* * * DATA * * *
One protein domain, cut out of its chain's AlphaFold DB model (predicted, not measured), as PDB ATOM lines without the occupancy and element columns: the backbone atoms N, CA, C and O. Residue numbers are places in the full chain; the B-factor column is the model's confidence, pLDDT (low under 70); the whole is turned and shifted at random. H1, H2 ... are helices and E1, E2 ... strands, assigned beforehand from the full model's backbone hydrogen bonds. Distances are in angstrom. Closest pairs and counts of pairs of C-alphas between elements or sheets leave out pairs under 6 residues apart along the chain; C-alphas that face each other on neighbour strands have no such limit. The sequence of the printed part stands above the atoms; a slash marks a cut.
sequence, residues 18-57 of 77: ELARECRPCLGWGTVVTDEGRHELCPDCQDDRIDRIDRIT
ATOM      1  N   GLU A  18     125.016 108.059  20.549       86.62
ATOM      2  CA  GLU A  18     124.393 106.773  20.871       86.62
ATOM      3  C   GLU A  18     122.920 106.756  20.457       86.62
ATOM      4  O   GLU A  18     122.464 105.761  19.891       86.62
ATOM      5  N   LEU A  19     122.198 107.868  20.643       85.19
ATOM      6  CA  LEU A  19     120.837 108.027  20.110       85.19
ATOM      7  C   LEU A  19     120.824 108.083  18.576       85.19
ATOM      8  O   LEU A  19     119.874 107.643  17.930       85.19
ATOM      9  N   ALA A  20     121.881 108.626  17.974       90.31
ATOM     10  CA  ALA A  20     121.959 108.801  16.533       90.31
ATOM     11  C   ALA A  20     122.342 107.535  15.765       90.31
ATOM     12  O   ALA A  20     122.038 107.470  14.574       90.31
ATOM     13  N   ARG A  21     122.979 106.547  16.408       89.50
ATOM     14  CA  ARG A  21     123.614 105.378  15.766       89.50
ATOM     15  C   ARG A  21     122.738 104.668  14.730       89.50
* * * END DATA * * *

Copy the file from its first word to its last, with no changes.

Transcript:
One protein domain, cut out of its chain's AlphaFold DB model (predicted, not measured), as PDB ATOM lines without the occupancy and element columns: the backbone atoms N, CA, C and O. Residue numbers are places in the full chain; the B-factor column is the model's confidence, pLDDT (low under 70); the whole is turned and shifted at random. H1, H2 ... are helices and E1, E2 ... strands, assigned beforehand from the full model's backbone hydrogen bonds. Distances are in angstrom. Closest pairs and counts of pairs of C-alphas between elements or sheets leave out pairs under 6 residues apart along the chain; C-alphas that face each other on neighbour strands have no such limit. The sequence of the printed part stands above the atoms; a slash marks a cut.
sequence, residues 18-57 of 77: ELARECRPCLGWGTVVTDEGRHELCPDCQDDRIDRIDRIT
ATOM      1  N   GLU A  18     125.016 108.059  20.549       86.62
ATOM      2  CA  GLU A  18     124.393 106.773  20.871       86.62
ATOM      3  C   GLU A  18     122.920 106.756  20.457       86.62
ATOM      4  O   GLU A  18     122.464 105.761  19.891       86.62
ATOM      5  N   LEU A  19     122.198 107.868  20.643       85.19
ATOM      6  CA  LEU A  19     120.837 108.027  20.110       85.19
ATOM      7  C   LEU A  19     120.824 108.083  18.576       85.19
ATOM      8  O   LEU A  19     119.874 107.643  17.930       85.19
ATOM      9  N   ALA A  20     121.881 108.626  17.974       90.31
ATOM     10  CA  ALA A  20     121.959 108.801  16.533       90.31
ATOM     11  C   ALA A  20     122.342 107.535  15.765       90.31
ATOM     12  O   ALA A  20     122.038 107.470  14.574       90.31
ATOM     13  N   ARG A  21     122.979 106.547  16.408       89.50
ATOM     14  CA  ARG A  21     123.614 105.378  15.766       89.50
ATOM     15  C   ARG A  21     122.738 104.668  14.730       89.50